Sparkling gems and new releases from the world of Free and Open Source Software


One of the best things about Linux is that it's easy to augment your distribution's base functionality with whatever tools and utilities you need for your own specific hardware. It's common to use the sensors package to monitor system temperatures and fan speeds, for example, or to install the thermal daemon, thermald, to control the fan speed across different temperature thresholds to save power or to maximize performance. While you can often monitor storage temperatures with these tools, neither will let you control how and when an external disk can be suspended to save both power and wear and tear on your hardware. But this is something you can do with hd-idle, a modern re-implementation of Christian Mueller's hd-idle with some additional features.

Hd-idle is a utility that navigates the syntax and protocols associated with spinning down a hard drive for you, without you having to understand or study the principles. Without hd-idle, it can even be difficult getting a drive to listen to your hdparm power management and standby incantations, but hd-idle seems to sidestep all of this and "just work," at least on the drives we tested it with. This is important because the data on your drives is obviously precious, and you don't want to make a mistake. With a simple configuration file to edit and a single command to run, your drive will spin down and sleep after whatever duration you've set, and this includes external USB drives. If you do encounter problems, there's an excellent debug mode that will output everything, including spin up and spin down times in an attempt to highlight an issue. But for most of us, hd-idle will just work, and after testing from the command line can safely be daemonized to a systemd service and left to run automatically in the background.

Project Website

Spinning down a drive too regularly can lead to damage, which is why hd-idle defaults to a safe 10 minutes.

Windows VST bridge


It's always surprising just how many excellent and innovative audio production tools you find on Linux. As we've said many times before, they may not have the professional sheen of the commercial mainstays on macOS and Windows, but they make up for that in flexibility and rapid progress. Yabridge is one of the best examples of this. The "ya" in its name refers to the oft-used phrase "Yet Another," and in this case, yabridge is "yet another way to use Windows VST plugins on Linux." This is quite self-deprecating, because, while there are indeed a few projects that try to do the same thing, yabridge is the best. For the uninitiated, VST plugins are discrete audio instruments and effect-processing applications. There are thousands, from samplers and synthesizers to spring reverbs and noise reducers, and there are an order of magnitude more VST plugins for Windows than there are for Linux, especially of the commercial variety.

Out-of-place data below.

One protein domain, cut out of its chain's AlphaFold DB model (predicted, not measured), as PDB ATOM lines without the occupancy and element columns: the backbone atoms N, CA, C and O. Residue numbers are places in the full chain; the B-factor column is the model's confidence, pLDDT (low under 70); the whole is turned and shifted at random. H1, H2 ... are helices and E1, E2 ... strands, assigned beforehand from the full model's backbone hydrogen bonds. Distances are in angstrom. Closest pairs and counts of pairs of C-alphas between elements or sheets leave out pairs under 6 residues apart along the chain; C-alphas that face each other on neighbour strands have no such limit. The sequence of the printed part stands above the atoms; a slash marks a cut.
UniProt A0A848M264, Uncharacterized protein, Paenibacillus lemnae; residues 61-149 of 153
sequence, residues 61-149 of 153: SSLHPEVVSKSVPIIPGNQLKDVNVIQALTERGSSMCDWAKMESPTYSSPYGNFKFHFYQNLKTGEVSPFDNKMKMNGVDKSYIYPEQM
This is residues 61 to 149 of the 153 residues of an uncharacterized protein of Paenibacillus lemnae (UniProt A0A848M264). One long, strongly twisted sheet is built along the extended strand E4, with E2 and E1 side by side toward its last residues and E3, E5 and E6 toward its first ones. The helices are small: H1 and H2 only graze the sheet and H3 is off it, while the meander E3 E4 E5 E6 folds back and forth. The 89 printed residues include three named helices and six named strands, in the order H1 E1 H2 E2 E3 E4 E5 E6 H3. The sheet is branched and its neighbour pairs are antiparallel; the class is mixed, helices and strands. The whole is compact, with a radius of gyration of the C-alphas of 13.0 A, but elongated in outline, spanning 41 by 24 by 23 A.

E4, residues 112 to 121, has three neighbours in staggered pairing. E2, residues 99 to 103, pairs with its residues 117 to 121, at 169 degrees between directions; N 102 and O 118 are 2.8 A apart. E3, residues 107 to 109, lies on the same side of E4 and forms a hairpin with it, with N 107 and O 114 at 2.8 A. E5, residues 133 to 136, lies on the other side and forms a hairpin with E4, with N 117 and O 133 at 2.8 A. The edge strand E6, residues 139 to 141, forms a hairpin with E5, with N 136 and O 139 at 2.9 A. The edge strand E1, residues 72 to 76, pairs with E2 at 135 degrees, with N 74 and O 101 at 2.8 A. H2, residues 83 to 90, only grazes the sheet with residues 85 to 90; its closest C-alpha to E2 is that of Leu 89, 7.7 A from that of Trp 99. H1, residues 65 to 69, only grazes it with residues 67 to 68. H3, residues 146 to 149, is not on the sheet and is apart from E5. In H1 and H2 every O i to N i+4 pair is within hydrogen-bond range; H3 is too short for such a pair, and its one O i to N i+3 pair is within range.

As is the Linux way, many Windows VSTs can be made to work on Linux, but it can be a complex and convoluted process that involves Wine, PulseAudio, and the VST SDK. Yabridge abstracts this complexity into a single package that's even available as a binary download. It promises some level of compatibility with hundreds of VST plugins, including commercial stalwarts from Native Instruments, Serum, and PSPaudioware. Installation still requires you to have a functioning version of Wine Staging, which you then use to install whatever Windows VST plugins you wish to use. Yabridge will then detect these and operate as the "bridge" between the Windows-embedded VST installation and the native Linux VST host running on your system. As long as your favorite Linux audio application supports Linux VSTs, the Windows-VST served by yabridge will appear as Linux-native instruments and effects, delivering the best of both worlds.

Project Website

Yabridge lets you run some of the best Windows-only VST synths and audio effects on your Linux desktop.

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